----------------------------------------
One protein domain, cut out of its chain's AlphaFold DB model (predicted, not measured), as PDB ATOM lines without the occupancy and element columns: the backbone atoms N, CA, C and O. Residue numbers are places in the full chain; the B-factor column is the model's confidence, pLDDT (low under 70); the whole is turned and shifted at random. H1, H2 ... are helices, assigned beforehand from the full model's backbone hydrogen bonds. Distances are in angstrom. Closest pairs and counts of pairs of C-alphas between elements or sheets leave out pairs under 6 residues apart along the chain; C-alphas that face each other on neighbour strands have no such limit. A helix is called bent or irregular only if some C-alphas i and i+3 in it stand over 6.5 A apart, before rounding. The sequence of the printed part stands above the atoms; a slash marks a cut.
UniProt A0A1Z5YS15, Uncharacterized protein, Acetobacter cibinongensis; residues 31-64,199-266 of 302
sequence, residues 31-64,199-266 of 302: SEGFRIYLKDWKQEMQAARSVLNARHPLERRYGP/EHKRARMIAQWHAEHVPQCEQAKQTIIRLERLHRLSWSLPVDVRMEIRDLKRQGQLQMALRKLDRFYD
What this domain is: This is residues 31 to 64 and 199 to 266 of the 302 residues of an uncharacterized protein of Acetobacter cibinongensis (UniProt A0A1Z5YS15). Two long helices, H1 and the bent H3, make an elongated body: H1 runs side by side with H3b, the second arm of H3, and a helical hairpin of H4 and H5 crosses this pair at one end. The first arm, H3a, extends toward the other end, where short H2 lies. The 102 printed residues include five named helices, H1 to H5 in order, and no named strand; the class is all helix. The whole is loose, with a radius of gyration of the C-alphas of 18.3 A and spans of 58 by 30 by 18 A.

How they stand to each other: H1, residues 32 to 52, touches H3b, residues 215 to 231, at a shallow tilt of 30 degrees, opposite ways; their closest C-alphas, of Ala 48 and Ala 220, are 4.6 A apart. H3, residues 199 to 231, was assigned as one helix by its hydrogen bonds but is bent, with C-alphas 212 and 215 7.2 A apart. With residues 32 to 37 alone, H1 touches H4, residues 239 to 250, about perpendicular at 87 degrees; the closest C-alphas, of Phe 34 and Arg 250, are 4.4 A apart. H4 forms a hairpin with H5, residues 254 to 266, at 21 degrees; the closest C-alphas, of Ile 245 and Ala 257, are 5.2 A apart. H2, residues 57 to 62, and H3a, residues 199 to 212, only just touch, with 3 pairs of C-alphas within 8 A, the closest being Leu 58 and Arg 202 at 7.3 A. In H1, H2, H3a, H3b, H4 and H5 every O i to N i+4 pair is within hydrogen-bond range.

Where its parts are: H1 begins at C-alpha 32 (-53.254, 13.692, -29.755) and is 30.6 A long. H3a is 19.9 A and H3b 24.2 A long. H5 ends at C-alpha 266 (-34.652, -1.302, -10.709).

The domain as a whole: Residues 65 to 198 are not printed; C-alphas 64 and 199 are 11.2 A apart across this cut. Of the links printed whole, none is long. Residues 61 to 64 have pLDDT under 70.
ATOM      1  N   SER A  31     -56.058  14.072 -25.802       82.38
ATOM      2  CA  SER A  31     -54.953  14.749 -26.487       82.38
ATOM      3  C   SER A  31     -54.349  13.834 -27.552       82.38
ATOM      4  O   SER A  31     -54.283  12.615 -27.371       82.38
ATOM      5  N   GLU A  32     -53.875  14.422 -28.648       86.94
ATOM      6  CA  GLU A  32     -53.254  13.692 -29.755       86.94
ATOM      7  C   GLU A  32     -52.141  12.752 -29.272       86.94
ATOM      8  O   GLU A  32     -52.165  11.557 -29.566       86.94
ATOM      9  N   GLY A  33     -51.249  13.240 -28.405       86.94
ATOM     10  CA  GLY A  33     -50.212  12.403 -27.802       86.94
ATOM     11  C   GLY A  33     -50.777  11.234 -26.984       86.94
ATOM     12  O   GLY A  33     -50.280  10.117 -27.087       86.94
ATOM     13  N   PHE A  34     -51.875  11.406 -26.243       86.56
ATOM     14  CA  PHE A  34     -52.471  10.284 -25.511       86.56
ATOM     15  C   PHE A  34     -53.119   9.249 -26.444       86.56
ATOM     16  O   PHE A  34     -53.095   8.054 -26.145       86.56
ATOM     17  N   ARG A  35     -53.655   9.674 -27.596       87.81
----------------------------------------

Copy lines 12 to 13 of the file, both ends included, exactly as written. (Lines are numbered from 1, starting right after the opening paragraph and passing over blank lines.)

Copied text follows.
ATOM      6  CA  GLU A  32     -53.254  13.692 -29.755       86.94
ATOM      7  C   GLU A  32     -52.141  12.752 -29.272       86.94